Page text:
By Andy Sambidge
Andy Sambidge on why competition in the UAE telco sector should usher in a revolution in customer services.
Anyone with an interest in the activities of UAE telcos Etisalat and du will tell you that their customer service levels generally leave a lot to be desired.
Either you are left hanging on the telephone for what feels like hours and then cut off (how ironic is that?) or you are told someone will call you back and they never do.
A quick check on the Arabian Business comments board confirms that most stories about either company usually turn into a rant from readers about their experiences of poor customer service.
But that is all about to change as the UAE's telecoms watchdog prepares to give the green light on liberalising the sector.
This will give customers the choice of operator rather than being constrained by the location of your home.
More importantly these companies, which have enjoyed an easy ride over the past few years in growing their customer base, are going to have to fight for future business.
So this should be good news for you and I. This should mean that both will be going all out for your business.
The charm offensive has already begun at du. They issued at SMS on Monday night apologising for a recent TV blackout and offering customers free access to its Unlimited Video on Demand service until September 30 by way of compensation.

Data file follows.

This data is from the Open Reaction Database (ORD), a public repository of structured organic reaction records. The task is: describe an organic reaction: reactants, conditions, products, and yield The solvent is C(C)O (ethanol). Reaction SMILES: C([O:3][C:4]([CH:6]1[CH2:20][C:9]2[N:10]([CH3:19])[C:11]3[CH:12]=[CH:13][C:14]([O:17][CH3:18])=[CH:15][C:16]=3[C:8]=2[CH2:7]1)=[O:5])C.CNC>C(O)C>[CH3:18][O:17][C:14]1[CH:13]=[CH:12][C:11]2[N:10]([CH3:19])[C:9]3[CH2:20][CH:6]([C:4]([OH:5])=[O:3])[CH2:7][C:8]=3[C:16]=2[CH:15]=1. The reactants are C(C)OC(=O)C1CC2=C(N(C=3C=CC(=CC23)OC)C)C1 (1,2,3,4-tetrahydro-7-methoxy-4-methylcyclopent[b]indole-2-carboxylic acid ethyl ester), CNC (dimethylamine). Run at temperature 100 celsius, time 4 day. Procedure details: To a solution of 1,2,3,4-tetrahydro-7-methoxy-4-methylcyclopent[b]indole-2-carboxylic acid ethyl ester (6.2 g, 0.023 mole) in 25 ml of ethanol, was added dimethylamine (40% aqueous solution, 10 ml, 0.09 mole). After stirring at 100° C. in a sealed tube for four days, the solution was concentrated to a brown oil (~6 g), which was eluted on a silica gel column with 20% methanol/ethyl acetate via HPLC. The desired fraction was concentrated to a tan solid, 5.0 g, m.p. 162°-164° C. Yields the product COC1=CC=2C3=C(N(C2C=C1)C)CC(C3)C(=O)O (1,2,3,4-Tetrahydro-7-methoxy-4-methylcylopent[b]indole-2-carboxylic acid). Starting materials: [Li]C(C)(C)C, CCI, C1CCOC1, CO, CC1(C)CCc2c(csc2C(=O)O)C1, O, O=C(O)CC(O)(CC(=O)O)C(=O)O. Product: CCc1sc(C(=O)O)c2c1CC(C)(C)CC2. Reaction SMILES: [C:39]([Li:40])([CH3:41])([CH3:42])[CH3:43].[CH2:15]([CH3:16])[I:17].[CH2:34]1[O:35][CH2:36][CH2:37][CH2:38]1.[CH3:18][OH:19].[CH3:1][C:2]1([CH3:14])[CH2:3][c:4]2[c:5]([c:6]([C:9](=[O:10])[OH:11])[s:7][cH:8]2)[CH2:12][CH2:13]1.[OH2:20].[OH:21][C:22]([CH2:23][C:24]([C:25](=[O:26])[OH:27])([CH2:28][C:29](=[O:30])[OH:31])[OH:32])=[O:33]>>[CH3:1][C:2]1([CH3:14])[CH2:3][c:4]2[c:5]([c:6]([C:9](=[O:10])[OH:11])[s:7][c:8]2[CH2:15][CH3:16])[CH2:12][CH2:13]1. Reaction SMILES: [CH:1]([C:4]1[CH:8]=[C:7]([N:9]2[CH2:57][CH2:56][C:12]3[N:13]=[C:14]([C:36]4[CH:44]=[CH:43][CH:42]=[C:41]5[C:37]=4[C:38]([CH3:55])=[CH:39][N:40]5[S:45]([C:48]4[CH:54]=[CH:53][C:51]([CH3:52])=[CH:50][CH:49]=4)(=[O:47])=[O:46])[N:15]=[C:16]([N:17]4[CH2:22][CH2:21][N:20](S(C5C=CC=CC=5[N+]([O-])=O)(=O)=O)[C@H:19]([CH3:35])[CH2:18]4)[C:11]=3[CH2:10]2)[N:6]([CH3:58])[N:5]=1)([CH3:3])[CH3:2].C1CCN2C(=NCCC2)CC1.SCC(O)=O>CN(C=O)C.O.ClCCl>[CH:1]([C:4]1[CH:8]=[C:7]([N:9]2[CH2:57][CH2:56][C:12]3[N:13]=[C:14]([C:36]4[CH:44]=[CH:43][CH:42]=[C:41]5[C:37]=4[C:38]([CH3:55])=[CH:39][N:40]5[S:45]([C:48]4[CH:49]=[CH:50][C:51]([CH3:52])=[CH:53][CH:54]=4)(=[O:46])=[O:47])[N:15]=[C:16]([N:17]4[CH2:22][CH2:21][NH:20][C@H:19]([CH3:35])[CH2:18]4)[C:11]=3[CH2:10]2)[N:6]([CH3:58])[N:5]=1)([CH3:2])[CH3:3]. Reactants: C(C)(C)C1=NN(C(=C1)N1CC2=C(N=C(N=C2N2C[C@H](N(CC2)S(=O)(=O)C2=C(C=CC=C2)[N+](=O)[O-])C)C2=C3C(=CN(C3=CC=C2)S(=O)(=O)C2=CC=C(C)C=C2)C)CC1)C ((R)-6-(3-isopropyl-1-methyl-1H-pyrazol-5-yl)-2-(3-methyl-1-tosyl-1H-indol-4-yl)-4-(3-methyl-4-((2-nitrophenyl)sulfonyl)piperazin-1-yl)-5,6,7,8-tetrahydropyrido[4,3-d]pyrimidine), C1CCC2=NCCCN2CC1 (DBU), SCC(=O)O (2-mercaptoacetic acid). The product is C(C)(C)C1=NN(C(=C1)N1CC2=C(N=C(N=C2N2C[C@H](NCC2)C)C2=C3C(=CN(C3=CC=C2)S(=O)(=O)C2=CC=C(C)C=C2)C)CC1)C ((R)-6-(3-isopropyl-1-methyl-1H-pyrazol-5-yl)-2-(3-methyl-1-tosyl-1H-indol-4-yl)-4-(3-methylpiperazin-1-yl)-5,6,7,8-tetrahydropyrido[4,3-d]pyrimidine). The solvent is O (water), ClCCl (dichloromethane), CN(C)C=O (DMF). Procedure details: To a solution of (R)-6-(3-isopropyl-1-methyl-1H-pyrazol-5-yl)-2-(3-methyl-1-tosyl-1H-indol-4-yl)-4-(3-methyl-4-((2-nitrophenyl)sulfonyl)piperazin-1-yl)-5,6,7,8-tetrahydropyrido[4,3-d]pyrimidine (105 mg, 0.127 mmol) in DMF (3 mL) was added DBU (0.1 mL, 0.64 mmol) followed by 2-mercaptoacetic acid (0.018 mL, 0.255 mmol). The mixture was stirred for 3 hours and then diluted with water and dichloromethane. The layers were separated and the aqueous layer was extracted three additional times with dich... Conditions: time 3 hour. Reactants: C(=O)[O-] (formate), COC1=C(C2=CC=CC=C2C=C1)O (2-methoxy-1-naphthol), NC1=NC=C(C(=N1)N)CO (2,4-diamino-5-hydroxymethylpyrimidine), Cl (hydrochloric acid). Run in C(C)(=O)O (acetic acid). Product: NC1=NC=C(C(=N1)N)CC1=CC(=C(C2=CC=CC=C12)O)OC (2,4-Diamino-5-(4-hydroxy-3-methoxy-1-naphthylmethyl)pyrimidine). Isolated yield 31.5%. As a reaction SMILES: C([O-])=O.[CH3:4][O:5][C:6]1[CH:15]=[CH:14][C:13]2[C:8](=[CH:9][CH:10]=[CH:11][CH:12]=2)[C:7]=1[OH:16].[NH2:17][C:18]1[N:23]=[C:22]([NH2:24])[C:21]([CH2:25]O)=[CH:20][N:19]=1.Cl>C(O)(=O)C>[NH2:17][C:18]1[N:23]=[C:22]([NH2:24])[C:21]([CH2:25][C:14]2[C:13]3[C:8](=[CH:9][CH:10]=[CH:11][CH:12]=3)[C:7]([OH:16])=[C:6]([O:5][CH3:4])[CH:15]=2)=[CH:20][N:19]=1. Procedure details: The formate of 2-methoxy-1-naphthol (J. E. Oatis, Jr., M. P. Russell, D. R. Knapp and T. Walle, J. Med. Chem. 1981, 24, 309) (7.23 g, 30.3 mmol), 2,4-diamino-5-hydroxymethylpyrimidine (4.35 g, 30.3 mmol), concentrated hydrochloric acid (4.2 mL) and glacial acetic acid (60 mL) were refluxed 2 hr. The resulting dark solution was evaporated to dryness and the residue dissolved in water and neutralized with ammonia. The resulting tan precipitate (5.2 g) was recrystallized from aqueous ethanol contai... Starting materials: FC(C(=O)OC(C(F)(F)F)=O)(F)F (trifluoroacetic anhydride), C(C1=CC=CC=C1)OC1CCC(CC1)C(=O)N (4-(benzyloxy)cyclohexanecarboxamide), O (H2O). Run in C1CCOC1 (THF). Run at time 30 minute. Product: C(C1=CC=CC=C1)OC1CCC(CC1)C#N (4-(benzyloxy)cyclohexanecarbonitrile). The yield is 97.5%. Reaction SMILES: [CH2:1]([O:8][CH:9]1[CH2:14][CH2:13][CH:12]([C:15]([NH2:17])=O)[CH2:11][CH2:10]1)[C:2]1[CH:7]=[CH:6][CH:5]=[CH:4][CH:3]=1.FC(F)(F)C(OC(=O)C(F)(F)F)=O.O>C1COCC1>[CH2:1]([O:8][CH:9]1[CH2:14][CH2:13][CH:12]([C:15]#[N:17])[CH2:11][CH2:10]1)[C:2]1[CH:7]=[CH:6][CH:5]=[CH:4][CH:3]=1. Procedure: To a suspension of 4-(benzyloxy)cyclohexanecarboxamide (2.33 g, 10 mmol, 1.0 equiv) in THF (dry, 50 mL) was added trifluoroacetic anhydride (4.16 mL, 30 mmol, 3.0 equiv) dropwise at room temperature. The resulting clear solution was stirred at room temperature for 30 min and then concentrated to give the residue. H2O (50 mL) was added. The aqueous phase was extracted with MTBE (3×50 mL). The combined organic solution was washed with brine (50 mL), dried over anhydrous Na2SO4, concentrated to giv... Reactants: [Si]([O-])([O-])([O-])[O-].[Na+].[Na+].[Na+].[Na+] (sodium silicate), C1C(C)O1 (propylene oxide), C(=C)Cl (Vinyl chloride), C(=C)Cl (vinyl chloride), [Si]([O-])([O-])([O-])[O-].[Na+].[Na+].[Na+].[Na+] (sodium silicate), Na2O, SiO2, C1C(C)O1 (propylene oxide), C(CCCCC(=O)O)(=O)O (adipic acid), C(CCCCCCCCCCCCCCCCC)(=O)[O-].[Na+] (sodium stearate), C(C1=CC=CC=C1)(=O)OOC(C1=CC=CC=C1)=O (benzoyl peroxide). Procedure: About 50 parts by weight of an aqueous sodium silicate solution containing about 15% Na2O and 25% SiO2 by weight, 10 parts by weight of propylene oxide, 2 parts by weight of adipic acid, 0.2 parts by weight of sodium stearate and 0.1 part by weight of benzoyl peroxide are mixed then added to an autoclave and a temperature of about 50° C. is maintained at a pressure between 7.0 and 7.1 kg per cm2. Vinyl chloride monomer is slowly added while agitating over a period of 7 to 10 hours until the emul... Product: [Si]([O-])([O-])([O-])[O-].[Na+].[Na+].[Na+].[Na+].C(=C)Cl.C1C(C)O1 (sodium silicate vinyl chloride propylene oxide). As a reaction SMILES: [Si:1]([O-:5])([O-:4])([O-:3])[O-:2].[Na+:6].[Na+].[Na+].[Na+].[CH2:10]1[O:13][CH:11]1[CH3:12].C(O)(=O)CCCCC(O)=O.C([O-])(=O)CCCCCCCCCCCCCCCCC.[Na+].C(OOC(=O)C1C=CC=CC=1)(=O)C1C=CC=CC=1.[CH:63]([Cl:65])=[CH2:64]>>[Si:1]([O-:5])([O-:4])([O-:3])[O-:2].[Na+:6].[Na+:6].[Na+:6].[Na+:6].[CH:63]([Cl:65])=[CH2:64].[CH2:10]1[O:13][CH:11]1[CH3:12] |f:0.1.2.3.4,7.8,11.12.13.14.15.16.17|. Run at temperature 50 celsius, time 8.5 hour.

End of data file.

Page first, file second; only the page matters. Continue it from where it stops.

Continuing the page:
Can anyone remember a gesture like this in the past?
So to help everyone in their choice of operator once the telecoms sector is properly opened up, here's a checklist of what you should be able to expect from your supplier.
1. Discounted rates for mobile, fixed lines, TV and internet services [with further discounts for services like 3D TV].
2. Compensation packages for technical difficulties resulting in the loss of any of the above.
3. A special helpline staffed by efficient staff who do what they say they will do.
4. Introductory offers giving further discounts on the already discounted tariffs.
5. Free car with every new subscription.
Ok, so the last one is expecting a little too much but in theory the changing landscape in the telecoms industry should usher in a revolution in customer services in the UAE.
No longer will these companies be able to treat their customers badly and expect to get away with it.
Customer service will now have to be central to both companies' business plan going forward - if they don't, they will suffer an exodus of customers.
In the future, Etisalat and du should know that it doesn't really matter what services you offer (especially as both will be very similar), it is how you deliver them that matters.
And who knows, the new efficient, friendly face of Etisalat and du might just spread to other sectors in desperate need of a customer relations overhaul.
Great Article my friend. However, Etisalat and DU will never step up to better customer service as they are the ONLY two telecom providers. If you want these companies to improve on their extremely poor CS levels, you need to allow more competition. At least one more provider. Etisalat has made my life horrible. I just think they are lucky to be the only provider in certain areas. They are poorly poor.